Monday, 11 July 2016

Zimbabwe: Government Policies Hurting Tourism

Tourism players have appealed to government to revisit some of its policies that are negatively affecting the industry which is currently grappling with subdued tourist arrivals.

There is unanimity among industry actors that tourism is a key growth driver and Treasury estimates that the sector is set to grow by more than 4,7 percent this year and maintain moderate growth of above four percent.

Finance Minister Patrick Chinamasa has highlighted that government supports interventions meant to enhance tourism, which include marketing, relaxing the visa regime, investment in tourism and related infrastructure and promotion of the "Open skies policy."

However, industry players said they were suffering from the dire effects of some government policies whose existence directly affects operations and tourist arrivals.

Two years ago, government introduced a 15 percent Value Added Tax (VAT) on accommodation and recently came up with Statutory Instrument 64 of 2016 which restricts the importation of a range of goods into the country without a licence or import permit.

Tourism players who include hoteliers and tour operators held an urgent meeting last week under the auspices of the Zimbabwe Tourism Authority (ZTA) where they implored the ZTA board, led by Chipo Mutasa, to immediately engage government over the issues.

Zimbabwe Council for Tourism (ZCT) representative, Barbra Murasiranwa, told the meeting that the sector was saddled with a number of challenges that needed urgent attention.

Murasiranwa said even the 15 percent VAT introduced by government two years ago needs re-visiting as it was directly affecting tourism.

"Something still needs to be done about VAT. It's making our destination expensive. We want to bring business to the country through luring tourists, but we can't do that when our products are this expensive. We can attract more tourists if VAT is removed," said Murasiranwa.

She said some countries such as Kenya and Tanzania had scrapped VAT to attract more tourists into their countries. ZCT has also appealed for a one-stop-shop where all licence fees and permits could be applied for and obtained under one roof.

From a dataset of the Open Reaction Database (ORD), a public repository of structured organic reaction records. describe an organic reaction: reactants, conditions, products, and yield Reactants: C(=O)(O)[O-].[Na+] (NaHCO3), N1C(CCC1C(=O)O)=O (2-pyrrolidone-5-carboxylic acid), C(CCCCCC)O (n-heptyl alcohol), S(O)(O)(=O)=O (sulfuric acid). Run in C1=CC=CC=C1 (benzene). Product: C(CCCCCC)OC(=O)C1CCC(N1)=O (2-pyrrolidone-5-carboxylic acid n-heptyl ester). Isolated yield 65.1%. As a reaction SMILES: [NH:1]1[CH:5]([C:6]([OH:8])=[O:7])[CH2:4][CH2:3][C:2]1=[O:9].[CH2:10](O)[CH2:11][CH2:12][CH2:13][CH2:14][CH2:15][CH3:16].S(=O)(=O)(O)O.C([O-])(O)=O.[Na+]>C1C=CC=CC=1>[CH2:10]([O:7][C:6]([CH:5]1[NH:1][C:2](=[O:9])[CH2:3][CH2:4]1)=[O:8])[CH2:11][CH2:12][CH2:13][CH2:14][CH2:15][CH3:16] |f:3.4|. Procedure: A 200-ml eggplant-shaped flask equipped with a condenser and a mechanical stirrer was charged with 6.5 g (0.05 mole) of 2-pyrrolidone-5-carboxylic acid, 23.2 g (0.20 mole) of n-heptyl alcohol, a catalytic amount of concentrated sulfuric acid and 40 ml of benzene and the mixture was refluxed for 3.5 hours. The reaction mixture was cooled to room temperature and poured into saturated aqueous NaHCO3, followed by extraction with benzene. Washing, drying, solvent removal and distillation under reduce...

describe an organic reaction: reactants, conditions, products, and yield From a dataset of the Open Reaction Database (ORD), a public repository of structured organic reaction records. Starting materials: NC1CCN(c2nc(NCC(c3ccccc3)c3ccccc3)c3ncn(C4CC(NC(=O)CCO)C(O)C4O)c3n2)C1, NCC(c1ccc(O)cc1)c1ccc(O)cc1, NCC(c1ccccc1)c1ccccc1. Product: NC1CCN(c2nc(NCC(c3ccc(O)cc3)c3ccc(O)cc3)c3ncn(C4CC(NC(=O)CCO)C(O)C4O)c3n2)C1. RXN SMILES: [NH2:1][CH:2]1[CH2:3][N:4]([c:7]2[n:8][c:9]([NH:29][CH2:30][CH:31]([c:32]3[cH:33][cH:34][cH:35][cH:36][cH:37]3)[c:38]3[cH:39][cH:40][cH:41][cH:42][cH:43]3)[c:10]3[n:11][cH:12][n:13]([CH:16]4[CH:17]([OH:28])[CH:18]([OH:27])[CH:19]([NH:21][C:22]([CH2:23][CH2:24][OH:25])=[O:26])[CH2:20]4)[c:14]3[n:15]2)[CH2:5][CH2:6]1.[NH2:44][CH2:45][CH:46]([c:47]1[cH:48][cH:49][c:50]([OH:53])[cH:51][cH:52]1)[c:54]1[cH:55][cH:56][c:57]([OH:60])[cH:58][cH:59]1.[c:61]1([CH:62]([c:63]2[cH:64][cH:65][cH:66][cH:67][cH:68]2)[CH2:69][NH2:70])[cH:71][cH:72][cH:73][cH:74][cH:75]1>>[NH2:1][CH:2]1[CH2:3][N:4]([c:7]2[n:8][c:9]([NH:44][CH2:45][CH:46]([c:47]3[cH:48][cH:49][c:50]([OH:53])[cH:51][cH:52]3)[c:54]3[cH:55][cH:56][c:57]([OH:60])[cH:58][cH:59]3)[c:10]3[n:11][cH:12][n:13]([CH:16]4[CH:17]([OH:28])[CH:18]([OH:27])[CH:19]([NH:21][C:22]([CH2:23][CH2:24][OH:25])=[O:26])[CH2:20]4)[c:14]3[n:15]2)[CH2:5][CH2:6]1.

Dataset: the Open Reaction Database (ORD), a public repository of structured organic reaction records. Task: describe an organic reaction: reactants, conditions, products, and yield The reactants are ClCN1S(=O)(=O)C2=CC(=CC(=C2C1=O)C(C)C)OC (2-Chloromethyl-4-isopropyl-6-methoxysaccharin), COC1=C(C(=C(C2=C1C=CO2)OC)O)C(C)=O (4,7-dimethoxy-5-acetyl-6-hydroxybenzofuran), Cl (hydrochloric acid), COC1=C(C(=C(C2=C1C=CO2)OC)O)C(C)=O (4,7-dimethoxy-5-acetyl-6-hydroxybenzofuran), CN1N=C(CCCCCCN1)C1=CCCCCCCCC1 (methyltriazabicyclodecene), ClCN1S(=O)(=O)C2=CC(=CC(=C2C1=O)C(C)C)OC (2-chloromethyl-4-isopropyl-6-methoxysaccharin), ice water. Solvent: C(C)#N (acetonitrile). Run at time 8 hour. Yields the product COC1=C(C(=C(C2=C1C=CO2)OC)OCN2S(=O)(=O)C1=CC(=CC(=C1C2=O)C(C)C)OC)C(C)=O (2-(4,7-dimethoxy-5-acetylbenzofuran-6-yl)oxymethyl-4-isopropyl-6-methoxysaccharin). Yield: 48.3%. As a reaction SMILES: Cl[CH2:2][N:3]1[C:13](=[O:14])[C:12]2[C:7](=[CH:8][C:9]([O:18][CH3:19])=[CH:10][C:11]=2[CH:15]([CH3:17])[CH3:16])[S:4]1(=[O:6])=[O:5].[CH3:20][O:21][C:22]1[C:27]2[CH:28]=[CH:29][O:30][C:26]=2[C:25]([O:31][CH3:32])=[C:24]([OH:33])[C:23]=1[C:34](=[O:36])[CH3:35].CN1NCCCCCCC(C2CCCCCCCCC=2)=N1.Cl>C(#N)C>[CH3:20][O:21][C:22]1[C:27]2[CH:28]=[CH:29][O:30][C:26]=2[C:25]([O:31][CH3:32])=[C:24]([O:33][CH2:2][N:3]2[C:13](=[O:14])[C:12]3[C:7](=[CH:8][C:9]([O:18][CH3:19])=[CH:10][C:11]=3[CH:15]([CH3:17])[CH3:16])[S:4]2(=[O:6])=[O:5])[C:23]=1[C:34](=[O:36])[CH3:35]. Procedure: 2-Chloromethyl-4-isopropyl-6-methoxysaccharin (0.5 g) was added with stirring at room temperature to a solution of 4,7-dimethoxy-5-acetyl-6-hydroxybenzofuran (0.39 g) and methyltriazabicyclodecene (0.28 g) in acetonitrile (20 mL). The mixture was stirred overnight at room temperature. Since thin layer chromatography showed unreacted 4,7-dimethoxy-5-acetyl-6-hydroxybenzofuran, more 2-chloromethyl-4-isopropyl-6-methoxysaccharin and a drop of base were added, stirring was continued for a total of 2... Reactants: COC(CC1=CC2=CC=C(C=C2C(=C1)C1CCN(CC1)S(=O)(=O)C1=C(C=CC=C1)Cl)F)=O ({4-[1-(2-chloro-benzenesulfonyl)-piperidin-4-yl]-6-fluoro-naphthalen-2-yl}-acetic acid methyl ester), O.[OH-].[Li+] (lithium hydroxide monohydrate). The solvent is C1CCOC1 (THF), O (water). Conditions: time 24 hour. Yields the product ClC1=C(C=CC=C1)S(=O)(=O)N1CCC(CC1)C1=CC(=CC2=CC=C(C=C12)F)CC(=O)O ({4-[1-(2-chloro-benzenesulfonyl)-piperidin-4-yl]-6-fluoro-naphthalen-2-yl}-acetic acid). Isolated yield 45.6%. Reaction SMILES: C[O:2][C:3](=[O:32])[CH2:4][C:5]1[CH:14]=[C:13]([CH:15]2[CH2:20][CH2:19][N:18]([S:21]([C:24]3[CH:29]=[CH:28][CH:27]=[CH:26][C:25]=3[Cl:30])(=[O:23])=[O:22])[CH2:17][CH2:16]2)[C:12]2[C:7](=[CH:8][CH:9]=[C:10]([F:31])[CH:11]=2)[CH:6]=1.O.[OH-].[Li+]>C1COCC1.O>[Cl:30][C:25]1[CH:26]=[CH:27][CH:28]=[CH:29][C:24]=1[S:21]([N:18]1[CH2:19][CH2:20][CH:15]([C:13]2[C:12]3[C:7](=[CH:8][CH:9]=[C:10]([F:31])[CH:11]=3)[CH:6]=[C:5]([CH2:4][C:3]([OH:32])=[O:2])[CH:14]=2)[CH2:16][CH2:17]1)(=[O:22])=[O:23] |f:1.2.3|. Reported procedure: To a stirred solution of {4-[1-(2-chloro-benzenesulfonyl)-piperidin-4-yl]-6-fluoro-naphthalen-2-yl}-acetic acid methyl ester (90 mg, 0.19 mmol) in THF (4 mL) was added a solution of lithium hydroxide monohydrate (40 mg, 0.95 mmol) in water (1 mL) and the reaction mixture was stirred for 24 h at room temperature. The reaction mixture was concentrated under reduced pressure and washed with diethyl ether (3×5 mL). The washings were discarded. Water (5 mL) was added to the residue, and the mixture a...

Murasiranwa called for decentralisation of licence offices to respective towns where tour operators could, for instance, apply for permits in Victoria Falls or any other town they are domiciled in rather than having to travel to Harare.

"We also need a one-stop-shop where operators can apply for permits and licences and do away with multiple licences. There are as many as 20 licences needed to run helicopter and boats (services) and all these are obtained from Harare and Bulawayo. Fees should be reasonable as well," she said.

Murasiranwa said the industry still needed assistance regarding the prolonged rates impasse between hotels and the Victoria Falls Municipality.

African Sun Hotel group and the local authority recently clashed over a US$400 000 bill in unpaid rates, which had skyrocketed following a disputed 500 percent tariff increase.

"The rates issue between (Victoria Falls) hotels and the council is still pending. The council introduced a 500 percent increase in rates resulting in a number of meetings after we complained about the issue. The rates were then reduced by 20 percent, but hotels are still appealing for a relook into this because the figure is still high," said Murasiranwa.

Mutasa said they would return to the resort town with a response within a month.

Source: Zimbabwe: Government Policies Hurting Tourism (07/07/16)

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